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POSTHUMOUS WORKS

OF THE

REV. RALPH WARDLAW, D.D.

EDITED BY HIS SON,

THE REV. J. S. WARDLAW, A.M.

VOL. VI.

A. FULLARTON & CO.:
44 SOUTH BRIDGE, EDINBURGH;

AND 115 NEWGATE STREET, LONDON.

MDCCCLXI.

DIXBURGH: FULLARTOX AND HACXAB, PRINTERS, LEITU WALK

LECTURE XLIX.

ROMANS XI. 7–32.

“What then? Israel hath not obtained that which he seeketh for; but the election hath obtained it, and the rest were blinded (according as it is written, God hath given them the spirit of slumber, eyes that they should not see, and ears that they should not hear) unto this day. And David saith, Let their table be made a snare, and a trap, and a stumblingblock, and a recompense unto them, let their eyes be darkened that they may not see, and bow down their back alway. I say then, Have they stumbled that they should fall? God forbid: but rather through their fall salvation is come unto the Gentiles, for to provoke them to jealousy. Now, if the fall of them be the riches of the world, and the diminishing of them the riches of the Gentiles; how much more their fulness? For I speak to you Gentiles, inasmuch as I am the apostle of the Gentiles, I magnify mine office; if by any means I may provoke to emulation them which are my flesh, and might save some of them. For if the casting away of them be the reconciling of the world, what shall the receiving of them be, but life from the dead? For if the first-fruit be holy, the lump is also holy; and if the root be holy, so are the branches. And if some of the branches be broken off, and thou, being a wild olive-tree, wert graffed in among them, and with them partakest of the root and fatness of the olive-tree; boast not against the branches: but if thou boast, thou bearest not the root, but the root thee. Thou wilt say then, The branches were broken off, that I might be graffed in. Well; because of unbelief they were broken off, and thou standest by faith. Be not high-minded, but fear: for if God spared not the natural branches, take heed lest he also spare not thee. Behold therefore the goodness and severity of God: on them which fell, severity; but toward thee, goodness, if thou continue in his goodness; otherwise thou also shalt be cut off. And they also, if they abide not still in unbelief, shall be graffed in: for God is able to graff them in again. For if thou wert cut out of the olive-tree, which is wild by nature, and wert graffed contrary to nature into a good olive-tree; how much more shall these, which be the natural branches, be graffed into their own olive-tree? For I would not, brethren, that ye shonld be ignorant of this mystery, (lest ye should be wise in your own conceits,) that blindness in part is happened to Israel, until the fulness of the Gen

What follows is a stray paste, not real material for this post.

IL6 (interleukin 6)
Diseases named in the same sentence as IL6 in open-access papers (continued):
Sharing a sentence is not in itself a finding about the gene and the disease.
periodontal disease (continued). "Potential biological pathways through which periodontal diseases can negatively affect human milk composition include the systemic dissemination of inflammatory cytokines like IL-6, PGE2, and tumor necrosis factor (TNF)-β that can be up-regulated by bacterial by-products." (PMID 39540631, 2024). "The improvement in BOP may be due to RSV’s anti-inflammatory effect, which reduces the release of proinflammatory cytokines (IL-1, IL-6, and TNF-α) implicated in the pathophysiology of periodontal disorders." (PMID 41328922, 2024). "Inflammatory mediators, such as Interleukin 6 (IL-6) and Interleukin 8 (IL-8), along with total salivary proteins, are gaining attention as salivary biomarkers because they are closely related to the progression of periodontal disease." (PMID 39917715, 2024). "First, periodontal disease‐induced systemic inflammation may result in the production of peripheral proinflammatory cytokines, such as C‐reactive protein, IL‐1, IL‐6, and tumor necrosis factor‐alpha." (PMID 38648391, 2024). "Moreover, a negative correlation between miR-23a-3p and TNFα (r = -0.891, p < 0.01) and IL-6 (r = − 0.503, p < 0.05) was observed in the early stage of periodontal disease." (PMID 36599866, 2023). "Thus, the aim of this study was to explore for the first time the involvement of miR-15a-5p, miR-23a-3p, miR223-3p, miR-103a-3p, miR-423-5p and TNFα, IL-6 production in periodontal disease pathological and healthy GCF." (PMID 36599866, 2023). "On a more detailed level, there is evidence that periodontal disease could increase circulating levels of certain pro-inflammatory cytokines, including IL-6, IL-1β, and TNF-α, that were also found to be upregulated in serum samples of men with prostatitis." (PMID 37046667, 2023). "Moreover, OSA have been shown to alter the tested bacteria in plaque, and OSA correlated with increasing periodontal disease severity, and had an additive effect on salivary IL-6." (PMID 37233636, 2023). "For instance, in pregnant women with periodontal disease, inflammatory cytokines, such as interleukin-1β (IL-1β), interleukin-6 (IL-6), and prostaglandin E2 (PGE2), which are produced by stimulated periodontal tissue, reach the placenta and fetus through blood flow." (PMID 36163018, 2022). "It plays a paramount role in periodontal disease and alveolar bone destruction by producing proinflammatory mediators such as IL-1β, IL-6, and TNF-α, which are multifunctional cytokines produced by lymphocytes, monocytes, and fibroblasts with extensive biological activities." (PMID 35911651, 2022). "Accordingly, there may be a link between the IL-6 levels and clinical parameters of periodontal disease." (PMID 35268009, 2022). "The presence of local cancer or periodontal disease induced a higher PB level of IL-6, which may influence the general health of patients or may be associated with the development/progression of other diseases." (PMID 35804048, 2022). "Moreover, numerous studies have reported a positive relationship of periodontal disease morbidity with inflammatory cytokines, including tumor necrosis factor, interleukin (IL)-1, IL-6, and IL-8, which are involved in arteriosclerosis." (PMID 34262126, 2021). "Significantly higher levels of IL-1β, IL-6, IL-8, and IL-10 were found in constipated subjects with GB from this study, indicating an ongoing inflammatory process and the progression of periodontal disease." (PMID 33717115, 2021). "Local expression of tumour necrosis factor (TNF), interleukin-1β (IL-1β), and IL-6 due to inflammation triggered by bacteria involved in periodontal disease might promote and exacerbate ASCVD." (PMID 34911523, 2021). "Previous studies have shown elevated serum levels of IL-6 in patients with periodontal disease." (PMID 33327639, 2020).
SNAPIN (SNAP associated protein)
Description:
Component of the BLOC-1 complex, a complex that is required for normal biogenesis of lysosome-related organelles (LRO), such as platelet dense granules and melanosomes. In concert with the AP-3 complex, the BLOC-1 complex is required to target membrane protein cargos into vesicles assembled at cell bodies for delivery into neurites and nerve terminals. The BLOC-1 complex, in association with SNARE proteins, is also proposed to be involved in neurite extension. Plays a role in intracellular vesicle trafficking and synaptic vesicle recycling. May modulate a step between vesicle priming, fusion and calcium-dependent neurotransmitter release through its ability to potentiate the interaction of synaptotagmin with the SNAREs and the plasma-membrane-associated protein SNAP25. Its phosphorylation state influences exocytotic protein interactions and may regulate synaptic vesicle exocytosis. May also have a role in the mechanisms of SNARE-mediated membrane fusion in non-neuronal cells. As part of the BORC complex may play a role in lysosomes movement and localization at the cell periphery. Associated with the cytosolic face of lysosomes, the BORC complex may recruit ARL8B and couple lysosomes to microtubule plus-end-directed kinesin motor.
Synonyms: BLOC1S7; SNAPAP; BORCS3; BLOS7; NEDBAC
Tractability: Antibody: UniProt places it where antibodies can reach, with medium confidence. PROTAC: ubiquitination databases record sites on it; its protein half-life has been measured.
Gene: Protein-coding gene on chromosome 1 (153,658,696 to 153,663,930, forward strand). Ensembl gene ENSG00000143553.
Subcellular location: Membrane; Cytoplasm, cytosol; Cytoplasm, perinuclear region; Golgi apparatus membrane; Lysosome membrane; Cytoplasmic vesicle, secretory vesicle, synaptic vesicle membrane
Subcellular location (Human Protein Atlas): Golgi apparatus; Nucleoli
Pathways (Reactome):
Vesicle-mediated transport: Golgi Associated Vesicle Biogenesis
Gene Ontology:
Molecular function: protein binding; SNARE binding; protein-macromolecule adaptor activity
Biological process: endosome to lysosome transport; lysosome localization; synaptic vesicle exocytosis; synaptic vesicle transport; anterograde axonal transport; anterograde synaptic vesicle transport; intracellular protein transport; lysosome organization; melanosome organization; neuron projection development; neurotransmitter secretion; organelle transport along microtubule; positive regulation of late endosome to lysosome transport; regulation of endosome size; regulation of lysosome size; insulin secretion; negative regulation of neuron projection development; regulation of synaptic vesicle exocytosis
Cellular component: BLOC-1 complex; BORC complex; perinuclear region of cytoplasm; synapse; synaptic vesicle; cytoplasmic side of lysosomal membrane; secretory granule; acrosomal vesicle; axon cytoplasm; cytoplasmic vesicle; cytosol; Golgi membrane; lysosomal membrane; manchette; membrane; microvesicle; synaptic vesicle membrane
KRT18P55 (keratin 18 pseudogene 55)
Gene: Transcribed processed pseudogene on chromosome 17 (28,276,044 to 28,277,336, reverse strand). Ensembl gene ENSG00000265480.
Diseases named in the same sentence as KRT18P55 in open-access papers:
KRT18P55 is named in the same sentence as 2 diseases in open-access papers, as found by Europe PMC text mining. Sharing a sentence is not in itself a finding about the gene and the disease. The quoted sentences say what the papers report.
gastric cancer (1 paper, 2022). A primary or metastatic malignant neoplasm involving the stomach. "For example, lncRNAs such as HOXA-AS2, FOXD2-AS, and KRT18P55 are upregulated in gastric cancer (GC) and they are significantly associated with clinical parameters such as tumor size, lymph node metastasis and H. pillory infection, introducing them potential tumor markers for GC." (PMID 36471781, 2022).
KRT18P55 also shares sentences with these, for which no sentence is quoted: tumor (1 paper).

tiles be come in. And so all Israel shall be saved; as it is written, There shall come out of Sion the Deliverer, and shall turn away ungodliness from Jacob. For this is my covenant unto them, when I shall take away their sins. As concerning the gospel, they are enemies for your sakes: but as touching the election, they are beloved for the fathers' sakes. For the gifts and calling of God are without repentance. For as ye in times past have not believed God, yet have now obtained mercy through their unbelief; even so have these also now not believed, that through your mercy they also may obtain mercy. For God hath concluded them all in unbelief, that he might have mercy upon all.”